Social interaction, mental stimulation and physical exercise are all vital components for cognitive support in aging cats. Dr. Gruen recommended use of heated beds to draw cats toward certain areas of the home, including elevated perches and window ledges. Also, many enrichment tools created for dogs, such as puzzle toys, effectively stimulate mental and physical activity in cats. The team should focus on maintaining adequate nutrition, hydration, grooming and elimination habits.
No FDA-approved options exist for treating behavioral disorders in cats, so use is all off label. Several options are available for symptomatic relief, but Dr. Gruen reminded the audience that all should be considered supportive rather than “miracle drugs” for treatment of fCDS. Options include monoamine oxidase inhibitors (MAOIs), omega-3 fatty acids, free radical scavengers and antioxidants, S-adenosyl-L-methionine (SAM-e) and L-theanine. Some commercial therapeutic diets contain one or more of these ingredients.
Among available pharmaceutical options, selegiline (also known as L-deprenyl and marketed by Zoetis as Anipryl) is currently the only FDA-approved drug for treatment of canine cognitive dysfunction syndrome. This MAOI has several documented neuroprotective effects, including improved astrocyte function, increased dopamine production and enhanced free radical scavenging. Clinical improvement is typically observed within 4 to 8 weeks of initiating treatment. A documented treatment for house soiling and reduced activity, selegiline is also particularly useful for regulating sleep patterns when administered in the morning, according to Dr. Gruen. One study also demonstrated improved spatial memory in dogs after selegiline administration.3 Potential side effects include vomiting, diarrhea, restlessness and anorexia, as well as increased stereotypic behavior if administered at high doses.
SAM-e (marked by Virbac as Novifit) has free radical scavenging effects and improves cell membrane function. Feline studies demonstrated optimal benefits in patients with mild to moderate cognitive dysfunction, suggesting that SAM-e is best utilized in the early stages of disease.
Other pharmaceutical options include Senilife (CEVA Animal Health), which contains the antioxidants phosphatidylserine, ginkgo biloba, vitamin E and vitamin B6; and L-theanine (marketed by Virbac as Anxitane), a green tea extract designed to enhance GABA, serotonin and dopamine levels.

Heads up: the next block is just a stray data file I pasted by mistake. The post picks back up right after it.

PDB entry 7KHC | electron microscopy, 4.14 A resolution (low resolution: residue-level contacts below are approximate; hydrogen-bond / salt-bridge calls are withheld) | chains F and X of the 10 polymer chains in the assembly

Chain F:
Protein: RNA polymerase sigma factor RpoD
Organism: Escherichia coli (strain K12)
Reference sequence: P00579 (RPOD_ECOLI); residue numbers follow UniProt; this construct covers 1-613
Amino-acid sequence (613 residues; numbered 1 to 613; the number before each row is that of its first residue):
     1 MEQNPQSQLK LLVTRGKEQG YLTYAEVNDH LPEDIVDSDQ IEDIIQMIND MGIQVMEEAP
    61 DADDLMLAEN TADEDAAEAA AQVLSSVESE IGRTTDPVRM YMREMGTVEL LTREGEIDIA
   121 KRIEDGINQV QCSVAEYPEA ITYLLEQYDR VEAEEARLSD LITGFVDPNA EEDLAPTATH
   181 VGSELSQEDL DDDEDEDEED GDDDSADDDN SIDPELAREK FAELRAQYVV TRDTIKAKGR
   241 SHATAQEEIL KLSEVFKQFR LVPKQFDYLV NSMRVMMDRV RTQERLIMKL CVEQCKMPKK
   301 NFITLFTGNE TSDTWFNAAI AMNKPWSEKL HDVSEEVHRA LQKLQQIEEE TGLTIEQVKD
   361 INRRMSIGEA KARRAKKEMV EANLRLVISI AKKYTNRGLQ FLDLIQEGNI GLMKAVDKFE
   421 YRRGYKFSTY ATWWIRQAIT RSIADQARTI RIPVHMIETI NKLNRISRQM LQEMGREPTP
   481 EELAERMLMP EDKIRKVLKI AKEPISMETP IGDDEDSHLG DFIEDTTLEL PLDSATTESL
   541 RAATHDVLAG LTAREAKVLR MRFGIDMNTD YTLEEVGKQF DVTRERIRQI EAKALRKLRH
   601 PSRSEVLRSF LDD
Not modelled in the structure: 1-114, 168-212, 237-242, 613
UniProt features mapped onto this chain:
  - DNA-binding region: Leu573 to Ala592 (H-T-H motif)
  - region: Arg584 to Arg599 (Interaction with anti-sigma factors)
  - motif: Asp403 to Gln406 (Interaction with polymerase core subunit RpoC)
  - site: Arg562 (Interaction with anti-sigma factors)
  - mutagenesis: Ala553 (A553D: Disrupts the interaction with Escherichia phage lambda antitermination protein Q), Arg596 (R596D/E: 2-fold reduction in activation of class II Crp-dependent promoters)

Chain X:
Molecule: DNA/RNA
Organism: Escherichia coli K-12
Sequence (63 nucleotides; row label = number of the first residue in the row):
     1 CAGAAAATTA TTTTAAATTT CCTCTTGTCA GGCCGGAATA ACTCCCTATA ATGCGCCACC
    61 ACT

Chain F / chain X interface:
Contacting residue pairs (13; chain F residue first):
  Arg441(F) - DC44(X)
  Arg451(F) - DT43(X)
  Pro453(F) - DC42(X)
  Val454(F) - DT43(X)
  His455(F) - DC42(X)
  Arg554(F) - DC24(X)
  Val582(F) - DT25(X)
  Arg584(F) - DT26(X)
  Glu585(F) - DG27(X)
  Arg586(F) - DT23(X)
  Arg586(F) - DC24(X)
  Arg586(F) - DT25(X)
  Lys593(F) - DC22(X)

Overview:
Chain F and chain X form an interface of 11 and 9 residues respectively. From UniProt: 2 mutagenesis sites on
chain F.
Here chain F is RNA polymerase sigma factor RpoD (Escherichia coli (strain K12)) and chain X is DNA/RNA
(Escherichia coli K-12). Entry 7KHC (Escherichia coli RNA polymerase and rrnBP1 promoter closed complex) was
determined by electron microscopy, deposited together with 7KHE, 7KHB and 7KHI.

Keep in mind precautions associated with administration of certain drugs. For example, selegiline should not be used concurrently with selective serotonin reuptake inhibitors, tricyclic antidepressants or opioids due to the risk of serotonin syndrome. Tricyclic antidepressants may have anticholinergic effects, particularly in older pets, and benzodiazepines have been blamed for exacerbating cognitive decline in human patients with existing cognitive dysfunction, particularly when used after anesthesia.
Dr. Gruen closed by demonstrating how multimodal treatment can be tailored for treatment of specific signs, such as nighttime vocalization. First, she advised identifying and managing any underlying medical causes. Then, incorporate various components of treatment. For example, environmental management of nighttime vocalization may include blocking noises that awaken the cat and owner, use of a heated bed for improved comfort, and adjunctive use of music, aromatherapy and body wraps. To retrain the patient's circadian rhythm, Dr. Gruen advised owners to keep affected cats awake during the day, especially during the morning and evening periods. Finally, anxiolytic pharmaceutical drugs and supplements may provide additional support for particularly severe cases.
Many veterinarians and cat owners find that cognitive impairment issues are relatively complex, which is why it's important to remember the progressive nature of fCDS and set realistic management goals. As veterinarians, the “goal should be to keep patients as healthy and comfortable as possible during their golden years,” said Dr. Gruen. By establishing patient-specific baselines for behavior and physiology, the practitioner and owner can work together to manage clinical signs and prioritize feline patients' quality of life.
1. Moffat KS, Landsberg GM. An investigation of the prevalence of clinical signs of cognitive dysfunction syndrome (CDS) in cats [abstract]. J Am Anim Hosp Assoc 2003;39:512.
2. Landsberg GM, Nichol J, Araujo JA. Cognitive dysfunction syndrome: A disease of canine and feline brain aging. Vet Clin Small Anim 2012;42:749-768.
3. Head E, Hartley J, Kameka AM, et al. The effects of L-deprenyl on spatial short-term memory in young and aged dogs. Prog Neuropsychopharmacol Biol Psychiatry 1996;20(3):515-530.
Dr. Stilwell provides freelance medical writing and aquatic veterinary consulting services through her business, Seastar Communications and Consulting. In addition to her DVM obtained from Auburn University, she holds an MS in fisheries and aquatic sciences and a PhD in veterinary medical sciences from the University of Florida.